They’re part of our lives but is your phone taking over yours?
Did you know?
- Australians are spending on average 2.5 hours a day on their phone
- 23% (almost one in four) of the adult population report being heavy (5 or more times a day) social media users with 6% of those being constantly connected.
- 12% report “issues with keeping up with social media networks” as a source of stress
- 51%, so almost one in two Australians report using social media to manage stress!
Have you ever picked up your phone just to check something ‘quickly’ only to emerge and an hour or two later? Sound familiar? Well you are not alone. A recent report by Huawei found that two out of five people say damaging their phones would be more upsetting that being cancelled on by friends. Surely there is something very wrong with that?!
Anyone who knows me well will also know that I am not a big fan of modern technology. In fact I dislike it – a lot! I appreciate it has it’s purpose but I feel it’s taking away our want or need to communicate the old fashioned way – face to face and exchanging verbal communication; seeing people’s reactions, etc. I believe it has something to do with how generally rude we are today (I’m generalising here), people don’t smile at each other – they walk down the street with the heads bowed staring at their phones; road rage – people often will check their phone whilst driving; been on a train lately? How many people are on their phones in some context? They wouldn’t even know who they were sat next to most of the time.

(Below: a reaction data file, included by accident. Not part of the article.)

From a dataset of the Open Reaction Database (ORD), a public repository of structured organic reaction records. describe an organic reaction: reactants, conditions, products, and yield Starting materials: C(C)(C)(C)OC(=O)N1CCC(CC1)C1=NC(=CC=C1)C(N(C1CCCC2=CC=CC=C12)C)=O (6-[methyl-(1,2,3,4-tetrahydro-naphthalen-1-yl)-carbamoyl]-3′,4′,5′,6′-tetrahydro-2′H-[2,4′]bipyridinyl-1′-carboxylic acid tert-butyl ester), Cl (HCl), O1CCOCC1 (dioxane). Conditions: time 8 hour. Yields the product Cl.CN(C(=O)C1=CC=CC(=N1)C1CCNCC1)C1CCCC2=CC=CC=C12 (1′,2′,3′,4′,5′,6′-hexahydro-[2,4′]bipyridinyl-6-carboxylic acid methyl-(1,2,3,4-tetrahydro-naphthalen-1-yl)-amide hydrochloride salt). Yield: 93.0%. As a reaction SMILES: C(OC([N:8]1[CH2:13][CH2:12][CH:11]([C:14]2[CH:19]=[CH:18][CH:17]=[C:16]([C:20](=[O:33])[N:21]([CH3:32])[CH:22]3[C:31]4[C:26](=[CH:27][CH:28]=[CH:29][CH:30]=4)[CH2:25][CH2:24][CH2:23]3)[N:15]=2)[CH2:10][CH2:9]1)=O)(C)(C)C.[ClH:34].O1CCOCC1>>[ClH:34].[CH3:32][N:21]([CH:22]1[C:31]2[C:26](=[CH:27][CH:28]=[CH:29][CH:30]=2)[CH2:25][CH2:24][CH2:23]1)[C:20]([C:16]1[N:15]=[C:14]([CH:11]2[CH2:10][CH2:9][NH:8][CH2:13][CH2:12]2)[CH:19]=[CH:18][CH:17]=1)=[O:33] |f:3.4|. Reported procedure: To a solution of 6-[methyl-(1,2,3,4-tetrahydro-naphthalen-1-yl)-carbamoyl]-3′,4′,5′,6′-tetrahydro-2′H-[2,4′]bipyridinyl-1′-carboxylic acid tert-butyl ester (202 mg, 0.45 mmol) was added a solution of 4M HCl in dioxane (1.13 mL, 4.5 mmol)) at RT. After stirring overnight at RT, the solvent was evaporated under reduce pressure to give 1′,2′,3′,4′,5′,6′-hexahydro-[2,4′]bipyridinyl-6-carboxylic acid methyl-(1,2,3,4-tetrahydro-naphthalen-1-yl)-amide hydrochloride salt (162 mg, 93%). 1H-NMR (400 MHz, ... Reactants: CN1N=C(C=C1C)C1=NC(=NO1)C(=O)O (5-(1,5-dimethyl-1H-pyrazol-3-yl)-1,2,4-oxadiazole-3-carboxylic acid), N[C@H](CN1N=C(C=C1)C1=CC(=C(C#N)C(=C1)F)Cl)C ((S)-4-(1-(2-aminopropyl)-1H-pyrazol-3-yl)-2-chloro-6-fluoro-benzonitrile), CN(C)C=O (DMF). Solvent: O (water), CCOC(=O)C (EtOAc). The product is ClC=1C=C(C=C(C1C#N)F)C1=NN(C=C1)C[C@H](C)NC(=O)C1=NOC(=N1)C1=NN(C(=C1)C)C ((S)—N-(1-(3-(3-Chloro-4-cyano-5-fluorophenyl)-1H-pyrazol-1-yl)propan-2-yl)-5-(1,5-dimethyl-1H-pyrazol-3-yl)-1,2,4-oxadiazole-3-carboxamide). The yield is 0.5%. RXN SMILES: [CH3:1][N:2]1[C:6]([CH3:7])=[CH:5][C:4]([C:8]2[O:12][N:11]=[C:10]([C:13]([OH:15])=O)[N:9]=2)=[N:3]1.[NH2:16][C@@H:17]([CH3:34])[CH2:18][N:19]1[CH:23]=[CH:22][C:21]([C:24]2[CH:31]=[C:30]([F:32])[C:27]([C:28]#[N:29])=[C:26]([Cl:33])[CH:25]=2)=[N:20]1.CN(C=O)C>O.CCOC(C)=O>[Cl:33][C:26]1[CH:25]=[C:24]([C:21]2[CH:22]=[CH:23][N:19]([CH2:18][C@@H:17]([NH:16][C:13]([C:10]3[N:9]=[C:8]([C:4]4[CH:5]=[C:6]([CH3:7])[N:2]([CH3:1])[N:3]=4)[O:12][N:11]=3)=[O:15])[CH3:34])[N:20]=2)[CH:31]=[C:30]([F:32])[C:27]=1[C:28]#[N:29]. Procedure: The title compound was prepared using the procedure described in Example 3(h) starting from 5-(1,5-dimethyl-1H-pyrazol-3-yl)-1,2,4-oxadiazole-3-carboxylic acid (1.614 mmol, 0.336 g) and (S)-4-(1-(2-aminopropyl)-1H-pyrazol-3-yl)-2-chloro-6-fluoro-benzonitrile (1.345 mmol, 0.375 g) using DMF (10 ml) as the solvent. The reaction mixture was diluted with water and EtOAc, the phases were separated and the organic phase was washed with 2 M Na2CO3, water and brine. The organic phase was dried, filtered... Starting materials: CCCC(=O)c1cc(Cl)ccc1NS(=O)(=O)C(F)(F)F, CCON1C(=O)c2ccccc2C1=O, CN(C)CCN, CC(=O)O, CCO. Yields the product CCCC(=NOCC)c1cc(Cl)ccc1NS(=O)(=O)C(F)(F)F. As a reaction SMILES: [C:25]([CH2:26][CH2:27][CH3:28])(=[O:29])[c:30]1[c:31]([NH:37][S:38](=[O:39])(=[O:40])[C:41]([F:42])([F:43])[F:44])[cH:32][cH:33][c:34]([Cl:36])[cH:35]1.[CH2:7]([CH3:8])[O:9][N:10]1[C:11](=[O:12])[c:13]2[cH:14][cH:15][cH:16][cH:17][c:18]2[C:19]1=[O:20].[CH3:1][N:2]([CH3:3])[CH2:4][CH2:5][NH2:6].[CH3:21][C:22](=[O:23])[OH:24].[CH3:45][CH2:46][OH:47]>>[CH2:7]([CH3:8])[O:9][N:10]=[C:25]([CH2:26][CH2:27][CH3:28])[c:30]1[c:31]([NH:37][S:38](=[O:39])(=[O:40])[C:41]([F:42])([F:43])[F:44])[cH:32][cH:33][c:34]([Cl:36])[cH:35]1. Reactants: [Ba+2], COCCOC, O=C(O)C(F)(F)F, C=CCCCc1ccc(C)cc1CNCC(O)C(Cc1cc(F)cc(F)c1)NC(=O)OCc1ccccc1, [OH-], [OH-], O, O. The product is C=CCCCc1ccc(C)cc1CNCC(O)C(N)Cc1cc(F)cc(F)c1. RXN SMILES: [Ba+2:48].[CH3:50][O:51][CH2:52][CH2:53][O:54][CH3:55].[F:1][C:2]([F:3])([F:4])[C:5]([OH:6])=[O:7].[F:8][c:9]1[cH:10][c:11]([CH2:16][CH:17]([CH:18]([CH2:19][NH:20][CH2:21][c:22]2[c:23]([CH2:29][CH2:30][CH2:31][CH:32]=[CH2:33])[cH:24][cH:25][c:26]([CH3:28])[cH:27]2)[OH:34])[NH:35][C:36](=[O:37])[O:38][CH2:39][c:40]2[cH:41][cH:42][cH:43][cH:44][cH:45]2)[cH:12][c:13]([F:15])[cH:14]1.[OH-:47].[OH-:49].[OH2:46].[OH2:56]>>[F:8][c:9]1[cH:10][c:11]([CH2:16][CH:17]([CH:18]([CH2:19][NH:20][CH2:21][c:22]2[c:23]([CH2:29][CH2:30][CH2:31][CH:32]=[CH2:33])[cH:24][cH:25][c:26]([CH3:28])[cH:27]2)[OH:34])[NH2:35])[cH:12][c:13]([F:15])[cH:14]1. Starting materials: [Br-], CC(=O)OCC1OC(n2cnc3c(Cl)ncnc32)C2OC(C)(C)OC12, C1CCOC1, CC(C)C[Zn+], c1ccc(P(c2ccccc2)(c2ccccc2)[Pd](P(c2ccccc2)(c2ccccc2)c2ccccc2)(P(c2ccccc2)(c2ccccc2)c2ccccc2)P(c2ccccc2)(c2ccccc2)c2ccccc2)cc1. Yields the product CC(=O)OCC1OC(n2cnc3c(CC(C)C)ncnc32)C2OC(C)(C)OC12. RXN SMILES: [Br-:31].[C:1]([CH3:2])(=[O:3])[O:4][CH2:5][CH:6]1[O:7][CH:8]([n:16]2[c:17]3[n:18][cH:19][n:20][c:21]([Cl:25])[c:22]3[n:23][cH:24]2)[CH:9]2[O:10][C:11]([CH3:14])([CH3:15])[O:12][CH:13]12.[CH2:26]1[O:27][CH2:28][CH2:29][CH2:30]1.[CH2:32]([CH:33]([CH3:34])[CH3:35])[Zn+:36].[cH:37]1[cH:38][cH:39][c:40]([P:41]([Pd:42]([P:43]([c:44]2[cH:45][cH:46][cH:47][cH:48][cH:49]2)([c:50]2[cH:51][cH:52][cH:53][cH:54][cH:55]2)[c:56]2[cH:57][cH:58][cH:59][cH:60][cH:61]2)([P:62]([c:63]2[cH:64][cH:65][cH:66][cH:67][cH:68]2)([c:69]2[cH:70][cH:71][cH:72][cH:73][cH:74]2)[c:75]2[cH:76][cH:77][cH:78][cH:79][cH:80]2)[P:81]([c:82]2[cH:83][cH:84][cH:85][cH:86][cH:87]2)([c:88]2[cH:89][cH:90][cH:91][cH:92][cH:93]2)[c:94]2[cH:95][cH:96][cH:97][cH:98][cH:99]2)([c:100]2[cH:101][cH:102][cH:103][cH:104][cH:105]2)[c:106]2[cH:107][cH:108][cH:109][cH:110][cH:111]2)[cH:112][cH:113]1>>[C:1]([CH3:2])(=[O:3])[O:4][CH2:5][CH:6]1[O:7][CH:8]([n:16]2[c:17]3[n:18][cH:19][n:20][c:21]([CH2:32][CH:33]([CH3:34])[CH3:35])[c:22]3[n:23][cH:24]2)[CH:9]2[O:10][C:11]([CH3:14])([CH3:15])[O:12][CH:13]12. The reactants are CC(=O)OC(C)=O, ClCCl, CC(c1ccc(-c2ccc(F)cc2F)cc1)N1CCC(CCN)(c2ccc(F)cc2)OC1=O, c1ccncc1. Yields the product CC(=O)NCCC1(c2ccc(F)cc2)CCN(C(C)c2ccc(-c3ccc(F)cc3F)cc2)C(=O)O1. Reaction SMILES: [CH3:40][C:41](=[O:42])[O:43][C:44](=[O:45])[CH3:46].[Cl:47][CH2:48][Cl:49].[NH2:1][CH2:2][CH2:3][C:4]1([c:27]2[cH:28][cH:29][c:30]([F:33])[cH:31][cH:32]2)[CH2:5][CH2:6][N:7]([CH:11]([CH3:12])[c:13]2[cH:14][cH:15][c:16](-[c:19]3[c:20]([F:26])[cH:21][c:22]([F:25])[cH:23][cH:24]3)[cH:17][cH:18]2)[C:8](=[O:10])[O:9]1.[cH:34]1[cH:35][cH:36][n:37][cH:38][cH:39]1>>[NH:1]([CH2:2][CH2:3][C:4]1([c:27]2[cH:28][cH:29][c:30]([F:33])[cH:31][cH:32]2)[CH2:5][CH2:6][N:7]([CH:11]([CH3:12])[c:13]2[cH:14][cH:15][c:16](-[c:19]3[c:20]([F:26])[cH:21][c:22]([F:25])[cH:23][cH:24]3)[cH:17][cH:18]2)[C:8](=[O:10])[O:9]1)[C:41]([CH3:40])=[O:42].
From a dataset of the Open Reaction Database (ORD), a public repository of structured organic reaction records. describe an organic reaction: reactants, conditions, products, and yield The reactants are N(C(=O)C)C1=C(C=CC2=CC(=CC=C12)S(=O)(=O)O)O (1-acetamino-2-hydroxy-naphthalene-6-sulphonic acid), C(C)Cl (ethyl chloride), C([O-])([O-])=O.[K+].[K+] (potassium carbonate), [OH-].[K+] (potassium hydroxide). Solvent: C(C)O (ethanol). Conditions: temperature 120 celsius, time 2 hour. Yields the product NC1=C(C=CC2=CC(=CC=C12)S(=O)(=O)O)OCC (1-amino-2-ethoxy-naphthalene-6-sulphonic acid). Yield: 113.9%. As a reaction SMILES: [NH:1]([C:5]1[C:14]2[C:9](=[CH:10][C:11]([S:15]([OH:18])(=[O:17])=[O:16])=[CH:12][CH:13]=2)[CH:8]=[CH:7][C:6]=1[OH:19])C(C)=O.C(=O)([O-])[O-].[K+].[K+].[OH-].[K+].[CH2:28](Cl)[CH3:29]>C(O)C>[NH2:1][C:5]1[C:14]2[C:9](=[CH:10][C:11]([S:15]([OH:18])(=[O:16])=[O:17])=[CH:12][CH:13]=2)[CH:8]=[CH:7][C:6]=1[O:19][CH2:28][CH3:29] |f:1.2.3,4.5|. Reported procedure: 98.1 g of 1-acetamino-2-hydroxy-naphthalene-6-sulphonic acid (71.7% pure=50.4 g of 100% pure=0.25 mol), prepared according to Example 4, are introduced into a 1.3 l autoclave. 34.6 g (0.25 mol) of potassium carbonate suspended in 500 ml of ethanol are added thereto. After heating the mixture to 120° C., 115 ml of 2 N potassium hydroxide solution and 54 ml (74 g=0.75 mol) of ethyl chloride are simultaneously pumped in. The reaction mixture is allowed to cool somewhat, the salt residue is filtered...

If you are keen to take a break from the phone, here are a few tips how:
- Change your thought pattern about how you feel taking time apart from your phone. Think about all the things that you could do that make you happy when you are not on your phone such as catching up with friends (face to face); catching up on your hobbies, etc.
- Think about other activities you would like to spend time on. Create triggers for those activities such as leaving a book out, have your gym bag ready the night before or make a shopping list for a new recipe.
- Charge your phone away from the bedroom so you are not inclined to pick it before bedtime; disable notifications that you don’t need to know about and make meals a no phone zone.
- Try creating small obstacles to make you think consciously about whether you want to me on the phone or not – put a rubber band around it as a reminder to pause before you use it.
- Practise trial separations to help you get out of the habit of being on your phone every spare minute. Next time leave it in your bag or pocket when you get on the train, etc. Leave it at home when you go for a walk or to the shops.
- It may sound counterintuitive to use an app to help break away from your phone but they can work. Try apps like Moment or Flipd or Forest.